John calls the line on a shot back in the day. (File)

John calls the line on a shot back in the day. (File)

COLUMN: I feel confident (Brain: hold my beer)

We’re starting today’s lesson with a definition.

We’re starting today’s lesson with a definition.

hu·bris /ˈ(h)yo͞obrəs/ noun, excessive pride or self-confidence.

Now some backstory. I used to be a pretty good curler. Back in the day, I played on the Manitoba tour, won a couple of trophies in the world’s biggest bonspiel, the MCA, and even played a year at the Saville Super League in Edmonton. But I never played in a provincial playdown and never won an event in an MCT.

We came close to qualifying a few times, but it just never happened. I used to practice every lunch hour at the Granite in Winnipeg, and I’d get in 32 rocks per session. I did delivery analysis with Connie Laliberte using lasers and video. I spoke with some of the top players on the mental side of the game. I did all of the right things.

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In the end, controlling the grey mass between the ears was the biggest challenge for me. I had a terrible time handling the big-game pressure. The best players in the world thrive when the lights brighten, whereas I tended to wilt under the heat. That combined with a shoulder injury from years of intense sweeping (yes, that’s a thing, smartypants) led me to bury the Teflon shoe in the backyard four years ago.

Fast forward to my arrival in Vernon this spring. Something told me to get back on the horse and see if things could be different after time away. I called up Merk (Dave Merklinger) and asked if there were any teams looking for a player. As luck would have it, there were three guys all individually looking for a team. I joined on as the skip and off we went — team Duct Tape.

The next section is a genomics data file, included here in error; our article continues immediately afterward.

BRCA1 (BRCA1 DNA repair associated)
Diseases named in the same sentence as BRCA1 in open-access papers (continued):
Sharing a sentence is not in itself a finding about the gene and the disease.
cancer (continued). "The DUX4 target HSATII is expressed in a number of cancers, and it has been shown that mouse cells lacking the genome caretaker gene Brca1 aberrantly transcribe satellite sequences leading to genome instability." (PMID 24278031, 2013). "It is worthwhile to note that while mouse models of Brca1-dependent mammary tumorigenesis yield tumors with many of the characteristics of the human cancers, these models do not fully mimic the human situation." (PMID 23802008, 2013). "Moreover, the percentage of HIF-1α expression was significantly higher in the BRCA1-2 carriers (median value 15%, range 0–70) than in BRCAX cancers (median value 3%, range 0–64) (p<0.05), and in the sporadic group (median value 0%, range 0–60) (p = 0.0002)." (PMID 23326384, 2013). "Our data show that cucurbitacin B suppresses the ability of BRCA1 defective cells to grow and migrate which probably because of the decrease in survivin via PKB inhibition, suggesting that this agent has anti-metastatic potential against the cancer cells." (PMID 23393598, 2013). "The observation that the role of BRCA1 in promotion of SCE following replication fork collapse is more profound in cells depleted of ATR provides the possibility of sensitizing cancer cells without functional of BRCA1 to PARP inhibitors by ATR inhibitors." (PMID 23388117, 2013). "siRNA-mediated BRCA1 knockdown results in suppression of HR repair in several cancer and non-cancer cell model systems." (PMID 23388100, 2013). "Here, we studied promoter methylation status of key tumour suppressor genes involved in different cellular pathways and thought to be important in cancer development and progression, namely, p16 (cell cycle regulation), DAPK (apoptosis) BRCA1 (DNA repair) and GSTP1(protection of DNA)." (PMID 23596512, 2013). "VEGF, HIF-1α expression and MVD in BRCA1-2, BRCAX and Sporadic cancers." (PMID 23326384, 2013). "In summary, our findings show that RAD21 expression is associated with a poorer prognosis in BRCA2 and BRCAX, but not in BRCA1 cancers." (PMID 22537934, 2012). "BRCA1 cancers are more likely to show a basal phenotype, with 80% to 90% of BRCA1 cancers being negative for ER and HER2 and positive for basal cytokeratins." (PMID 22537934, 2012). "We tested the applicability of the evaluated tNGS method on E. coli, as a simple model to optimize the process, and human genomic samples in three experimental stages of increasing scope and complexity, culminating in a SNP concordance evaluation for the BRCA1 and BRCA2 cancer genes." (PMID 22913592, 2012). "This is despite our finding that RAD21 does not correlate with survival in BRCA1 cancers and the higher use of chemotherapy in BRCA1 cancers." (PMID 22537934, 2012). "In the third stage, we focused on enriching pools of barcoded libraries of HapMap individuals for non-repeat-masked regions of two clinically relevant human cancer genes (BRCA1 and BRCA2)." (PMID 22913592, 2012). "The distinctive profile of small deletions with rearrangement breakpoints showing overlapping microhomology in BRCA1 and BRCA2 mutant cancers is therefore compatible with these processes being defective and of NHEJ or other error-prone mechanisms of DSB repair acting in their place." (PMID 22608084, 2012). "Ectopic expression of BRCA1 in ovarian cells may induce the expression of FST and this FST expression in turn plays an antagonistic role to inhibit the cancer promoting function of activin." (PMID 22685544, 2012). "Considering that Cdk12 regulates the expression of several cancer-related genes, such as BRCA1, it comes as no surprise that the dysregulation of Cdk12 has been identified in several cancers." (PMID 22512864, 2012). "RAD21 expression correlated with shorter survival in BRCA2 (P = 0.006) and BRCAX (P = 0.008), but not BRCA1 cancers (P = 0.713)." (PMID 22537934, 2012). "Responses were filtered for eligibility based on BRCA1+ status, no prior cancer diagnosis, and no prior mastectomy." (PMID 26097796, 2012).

We’ve had some amazing games so far this season, and have had many tilts go to the last rock. Despite that, we’ve only chalked up one win. Still, I’ve had a blast. The league is competitive but laid back, which is a rare combination.

This week’s game was a particularly graphic example of the fickleness of sport and the dangers of confidence.

We came out of the gate firing on all pistons. We made stellar team shots — two hit and rolls behind cover that required the perfect weight, line call and sweep. I even made back to back five-point guards. Gliding back after scoring four in the second, my stupid brain decided to queer the deal in a split second.

Stupid Brain: You’re actually a good curler.

Smart Brain: Now why would you say that? Are you serious right now?

Stupid Brain: You should call Jim Cotter and have him drop his third so you can join him.

Smart Brain: Wow. Even for you, that’s a massive dose of stupid.

Sure enough, I ended up throwing successive shots that actually helped the opposition steal four and score three in future ends. It was intensely frustrating to watch my shots chip off of guards and send their rocks in for second and third shot.

Unlike my Mark Messier persona from the old days, I was able to laugh this off and still enjoy the game.

I may have some saddle sores but the horse trot feels rather natural.

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